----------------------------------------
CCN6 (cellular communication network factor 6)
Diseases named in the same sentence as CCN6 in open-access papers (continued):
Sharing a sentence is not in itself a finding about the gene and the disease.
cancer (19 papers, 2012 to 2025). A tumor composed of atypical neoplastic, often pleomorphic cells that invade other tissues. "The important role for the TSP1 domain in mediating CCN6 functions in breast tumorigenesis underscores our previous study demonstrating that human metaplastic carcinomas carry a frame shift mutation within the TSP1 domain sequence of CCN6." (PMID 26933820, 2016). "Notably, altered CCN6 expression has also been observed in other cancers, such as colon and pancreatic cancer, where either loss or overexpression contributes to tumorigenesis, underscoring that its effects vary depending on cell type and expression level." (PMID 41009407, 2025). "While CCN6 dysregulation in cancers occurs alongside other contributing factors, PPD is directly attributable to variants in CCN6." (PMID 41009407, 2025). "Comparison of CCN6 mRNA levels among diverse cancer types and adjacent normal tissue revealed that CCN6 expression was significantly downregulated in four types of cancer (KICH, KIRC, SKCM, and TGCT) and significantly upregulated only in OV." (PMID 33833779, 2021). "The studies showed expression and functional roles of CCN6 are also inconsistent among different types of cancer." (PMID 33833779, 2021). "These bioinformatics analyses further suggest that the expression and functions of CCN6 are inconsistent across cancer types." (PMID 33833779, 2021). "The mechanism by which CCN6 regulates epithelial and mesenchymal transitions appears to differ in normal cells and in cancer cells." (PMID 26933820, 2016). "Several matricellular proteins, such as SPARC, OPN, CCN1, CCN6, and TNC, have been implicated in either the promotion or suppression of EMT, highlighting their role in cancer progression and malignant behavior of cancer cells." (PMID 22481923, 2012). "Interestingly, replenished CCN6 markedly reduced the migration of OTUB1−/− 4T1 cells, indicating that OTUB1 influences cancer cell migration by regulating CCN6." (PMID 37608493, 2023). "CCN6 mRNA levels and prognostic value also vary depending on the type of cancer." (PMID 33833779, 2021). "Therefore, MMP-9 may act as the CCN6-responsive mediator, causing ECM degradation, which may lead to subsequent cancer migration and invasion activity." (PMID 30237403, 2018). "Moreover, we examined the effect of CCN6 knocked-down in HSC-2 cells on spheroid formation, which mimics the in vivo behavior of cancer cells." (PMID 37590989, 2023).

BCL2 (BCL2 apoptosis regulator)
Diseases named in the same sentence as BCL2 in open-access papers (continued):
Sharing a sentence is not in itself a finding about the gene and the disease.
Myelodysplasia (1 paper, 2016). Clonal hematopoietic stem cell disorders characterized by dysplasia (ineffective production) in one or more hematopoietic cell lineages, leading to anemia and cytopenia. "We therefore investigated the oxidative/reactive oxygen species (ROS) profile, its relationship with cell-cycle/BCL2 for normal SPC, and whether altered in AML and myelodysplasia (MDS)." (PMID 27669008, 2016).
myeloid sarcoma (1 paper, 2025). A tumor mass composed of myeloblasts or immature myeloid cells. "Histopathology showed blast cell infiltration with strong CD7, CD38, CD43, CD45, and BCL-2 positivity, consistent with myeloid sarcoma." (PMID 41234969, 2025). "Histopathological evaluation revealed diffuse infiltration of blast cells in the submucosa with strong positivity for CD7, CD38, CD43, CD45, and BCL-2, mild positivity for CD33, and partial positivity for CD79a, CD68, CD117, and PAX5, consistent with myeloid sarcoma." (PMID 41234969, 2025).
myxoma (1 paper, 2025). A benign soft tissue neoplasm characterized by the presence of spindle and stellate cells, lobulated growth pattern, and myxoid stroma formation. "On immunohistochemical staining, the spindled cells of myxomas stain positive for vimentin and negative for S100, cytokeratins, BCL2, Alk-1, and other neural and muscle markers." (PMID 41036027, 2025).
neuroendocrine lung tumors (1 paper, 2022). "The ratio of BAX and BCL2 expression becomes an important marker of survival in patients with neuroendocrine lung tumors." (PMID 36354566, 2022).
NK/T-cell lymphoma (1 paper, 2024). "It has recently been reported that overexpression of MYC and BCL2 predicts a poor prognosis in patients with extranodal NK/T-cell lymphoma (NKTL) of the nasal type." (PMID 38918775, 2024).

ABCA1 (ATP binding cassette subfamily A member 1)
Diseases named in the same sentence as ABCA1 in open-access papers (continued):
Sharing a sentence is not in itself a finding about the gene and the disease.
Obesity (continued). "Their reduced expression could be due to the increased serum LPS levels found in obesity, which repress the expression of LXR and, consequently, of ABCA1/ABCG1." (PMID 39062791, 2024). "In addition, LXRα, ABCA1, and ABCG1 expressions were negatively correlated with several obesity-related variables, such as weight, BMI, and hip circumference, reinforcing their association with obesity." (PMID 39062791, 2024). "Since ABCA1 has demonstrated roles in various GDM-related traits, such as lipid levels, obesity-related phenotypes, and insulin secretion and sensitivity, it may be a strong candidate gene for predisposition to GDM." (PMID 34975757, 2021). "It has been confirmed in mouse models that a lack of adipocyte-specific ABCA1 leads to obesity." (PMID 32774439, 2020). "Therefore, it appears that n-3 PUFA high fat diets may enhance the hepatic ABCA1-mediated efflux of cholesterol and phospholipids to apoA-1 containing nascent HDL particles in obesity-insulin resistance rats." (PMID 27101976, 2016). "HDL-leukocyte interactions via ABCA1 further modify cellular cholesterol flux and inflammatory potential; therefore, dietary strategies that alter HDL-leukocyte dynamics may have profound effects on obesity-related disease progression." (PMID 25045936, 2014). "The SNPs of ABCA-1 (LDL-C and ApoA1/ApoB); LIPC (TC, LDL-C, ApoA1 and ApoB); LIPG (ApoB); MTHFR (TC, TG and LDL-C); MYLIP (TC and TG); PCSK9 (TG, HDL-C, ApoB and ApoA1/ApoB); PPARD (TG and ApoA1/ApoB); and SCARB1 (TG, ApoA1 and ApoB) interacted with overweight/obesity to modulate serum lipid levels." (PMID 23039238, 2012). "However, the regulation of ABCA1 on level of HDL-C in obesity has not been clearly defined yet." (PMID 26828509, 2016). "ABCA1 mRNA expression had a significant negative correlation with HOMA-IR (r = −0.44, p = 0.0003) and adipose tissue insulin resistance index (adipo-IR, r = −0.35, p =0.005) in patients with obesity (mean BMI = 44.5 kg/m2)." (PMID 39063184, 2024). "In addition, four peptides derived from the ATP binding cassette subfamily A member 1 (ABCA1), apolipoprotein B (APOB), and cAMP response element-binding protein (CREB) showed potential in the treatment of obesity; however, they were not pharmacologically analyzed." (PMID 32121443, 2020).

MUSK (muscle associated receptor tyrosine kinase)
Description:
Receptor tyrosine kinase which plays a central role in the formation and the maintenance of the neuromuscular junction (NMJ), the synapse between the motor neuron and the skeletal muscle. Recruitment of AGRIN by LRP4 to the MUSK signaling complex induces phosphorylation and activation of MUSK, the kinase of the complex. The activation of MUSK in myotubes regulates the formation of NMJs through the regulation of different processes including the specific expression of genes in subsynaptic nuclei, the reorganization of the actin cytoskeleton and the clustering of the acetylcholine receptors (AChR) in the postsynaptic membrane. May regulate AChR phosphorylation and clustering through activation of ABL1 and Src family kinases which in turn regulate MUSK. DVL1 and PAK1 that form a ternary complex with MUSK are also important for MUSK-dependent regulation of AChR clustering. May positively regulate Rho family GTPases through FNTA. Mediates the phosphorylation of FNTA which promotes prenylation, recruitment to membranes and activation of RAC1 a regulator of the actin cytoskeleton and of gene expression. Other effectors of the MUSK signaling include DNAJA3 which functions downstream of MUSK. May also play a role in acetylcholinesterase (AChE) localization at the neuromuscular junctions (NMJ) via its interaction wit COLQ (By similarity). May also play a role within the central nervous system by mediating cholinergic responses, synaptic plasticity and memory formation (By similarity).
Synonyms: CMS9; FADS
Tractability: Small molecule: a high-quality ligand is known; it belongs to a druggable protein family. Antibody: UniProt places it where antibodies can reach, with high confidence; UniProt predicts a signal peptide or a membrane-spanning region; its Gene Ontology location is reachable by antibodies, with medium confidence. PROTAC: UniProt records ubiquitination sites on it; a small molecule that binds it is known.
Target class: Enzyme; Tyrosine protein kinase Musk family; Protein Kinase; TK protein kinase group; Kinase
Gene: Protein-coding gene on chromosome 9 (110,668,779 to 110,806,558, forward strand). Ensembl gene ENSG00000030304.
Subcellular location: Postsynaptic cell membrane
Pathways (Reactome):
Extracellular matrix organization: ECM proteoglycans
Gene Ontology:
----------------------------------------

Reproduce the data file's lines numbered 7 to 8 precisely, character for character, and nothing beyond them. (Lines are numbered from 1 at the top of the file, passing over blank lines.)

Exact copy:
Sharing a sentence is not in itself a finding about the gene and the disease.
Myelodysplasia (1 paper, 2016). Clonal hematopoietic stem cell disorders characterized by dysplasia (ineffective production) in one or more hematopoietic cell lineages, leading to anemia and cytopenia. "We therefore investigated the oxidative/reactive oxygen species (ROS) profile, its relationship with cell-cycle/BCL2 for normal SPC, and whether altered in AML and myelodysplasia (MDS)." (PMID 27669008, 2016).